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The R/V Coral Reef II, Shedd's research vessel, is a floating research laboratory station in the Bahamas.
Shark expert Steve Kessel wipes a swab along a shark's skin from the back of Shedd's research vessel, the Coral Reef II, in the Caribbean.

Extending Shedd’s reach  

The aquarium’s seagoing satellite is based in Miami, but for much of the year it’s a familiar sight throughout the Bahamian archipelago. For more than two decades, the boat has given Shedd researchers and teams of volunteer citizen scientists access to far-flung cays in the Bahamas to study critically endangered rock iguanas.

The ocean-going vessel also enables our scientists to conduct open-water studies, including population surveys of the economically and ecologically important queen conch and nassau grouper; studies on coral health and resiliency to climate change; and shark demographic studies. Our research projects are conducted in collaboration with the Bahamian government and local conservation organizations.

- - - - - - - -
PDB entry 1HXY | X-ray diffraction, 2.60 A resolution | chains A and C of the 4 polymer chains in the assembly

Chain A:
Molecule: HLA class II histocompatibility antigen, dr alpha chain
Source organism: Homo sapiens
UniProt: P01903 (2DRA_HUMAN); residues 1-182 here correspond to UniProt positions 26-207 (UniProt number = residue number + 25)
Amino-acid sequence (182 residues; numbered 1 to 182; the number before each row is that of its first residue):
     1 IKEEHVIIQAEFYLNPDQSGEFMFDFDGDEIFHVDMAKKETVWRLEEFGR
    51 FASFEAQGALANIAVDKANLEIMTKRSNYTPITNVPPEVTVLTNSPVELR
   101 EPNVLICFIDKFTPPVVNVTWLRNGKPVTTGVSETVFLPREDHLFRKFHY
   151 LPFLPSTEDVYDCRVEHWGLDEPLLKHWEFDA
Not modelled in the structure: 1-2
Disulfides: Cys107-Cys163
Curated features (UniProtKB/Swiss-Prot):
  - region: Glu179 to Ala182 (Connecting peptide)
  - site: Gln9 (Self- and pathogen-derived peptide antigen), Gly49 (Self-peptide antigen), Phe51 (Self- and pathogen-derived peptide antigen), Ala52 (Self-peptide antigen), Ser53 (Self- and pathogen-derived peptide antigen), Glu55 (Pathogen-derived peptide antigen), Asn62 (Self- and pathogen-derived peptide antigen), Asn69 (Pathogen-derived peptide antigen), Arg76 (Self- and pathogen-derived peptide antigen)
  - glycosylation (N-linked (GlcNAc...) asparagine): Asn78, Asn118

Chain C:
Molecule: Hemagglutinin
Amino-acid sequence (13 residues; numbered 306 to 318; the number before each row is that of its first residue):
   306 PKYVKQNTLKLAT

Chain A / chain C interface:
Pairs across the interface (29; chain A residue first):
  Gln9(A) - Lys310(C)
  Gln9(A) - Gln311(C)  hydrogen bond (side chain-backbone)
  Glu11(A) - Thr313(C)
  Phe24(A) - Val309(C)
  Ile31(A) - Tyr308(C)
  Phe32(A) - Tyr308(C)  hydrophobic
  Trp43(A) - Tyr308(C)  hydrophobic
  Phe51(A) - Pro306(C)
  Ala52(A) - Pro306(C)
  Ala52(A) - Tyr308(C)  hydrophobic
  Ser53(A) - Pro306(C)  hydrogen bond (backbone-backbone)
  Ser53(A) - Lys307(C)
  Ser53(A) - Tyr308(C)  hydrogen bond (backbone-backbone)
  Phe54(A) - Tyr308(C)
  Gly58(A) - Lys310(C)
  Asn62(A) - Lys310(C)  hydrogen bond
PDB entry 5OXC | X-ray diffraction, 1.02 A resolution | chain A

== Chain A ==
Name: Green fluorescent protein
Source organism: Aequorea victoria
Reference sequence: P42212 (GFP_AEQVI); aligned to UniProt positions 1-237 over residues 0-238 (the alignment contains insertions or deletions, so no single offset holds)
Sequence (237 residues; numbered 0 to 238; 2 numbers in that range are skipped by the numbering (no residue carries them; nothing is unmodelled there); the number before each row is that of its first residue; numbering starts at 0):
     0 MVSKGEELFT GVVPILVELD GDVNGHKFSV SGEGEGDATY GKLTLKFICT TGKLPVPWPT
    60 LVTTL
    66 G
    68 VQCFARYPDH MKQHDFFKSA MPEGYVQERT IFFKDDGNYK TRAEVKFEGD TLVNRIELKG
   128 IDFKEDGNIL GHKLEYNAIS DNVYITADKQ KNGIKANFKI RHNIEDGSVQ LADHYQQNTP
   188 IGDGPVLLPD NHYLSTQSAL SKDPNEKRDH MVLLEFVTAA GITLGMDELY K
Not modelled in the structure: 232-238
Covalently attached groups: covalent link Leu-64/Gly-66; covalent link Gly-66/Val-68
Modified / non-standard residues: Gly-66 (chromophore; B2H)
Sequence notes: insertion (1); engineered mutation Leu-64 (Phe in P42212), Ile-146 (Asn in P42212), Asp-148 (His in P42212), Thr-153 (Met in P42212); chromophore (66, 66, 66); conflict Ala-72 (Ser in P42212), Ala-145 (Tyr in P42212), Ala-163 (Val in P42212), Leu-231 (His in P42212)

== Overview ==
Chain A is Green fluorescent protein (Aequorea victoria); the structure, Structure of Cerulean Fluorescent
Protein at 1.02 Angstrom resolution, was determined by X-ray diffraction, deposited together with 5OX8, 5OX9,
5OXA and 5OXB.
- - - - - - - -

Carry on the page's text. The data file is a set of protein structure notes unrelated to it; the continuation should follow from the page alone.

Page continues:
Each year the boat also takes Chicago-area college and high school students enrolled in both the ACCA Marine and Island Ecology of The Bahamas and Teen Science Expedition program to nature’s classroom in the Bahamas, where they study reef and island ecology in the water and in a lab on deck.

Experience the R/V Coral Reef II

Conservation ambassadors aboard

The recognizable blue-and-white boat is also a symbol of Shedd as a conservation ambassador: When the R/V Coral Reef II docks at local settlements, the school kids look forward to a classroom visit from Shedd experts, who’ve inspired them to help protect their unique island wildlife.

This remarkable resource is also available to other aquariums, conservation organizations and institutions of higher learning for their collecting, research and educational programs. Among other trips, the boat was chartered to search for the sunken remains of the Santa Maria.

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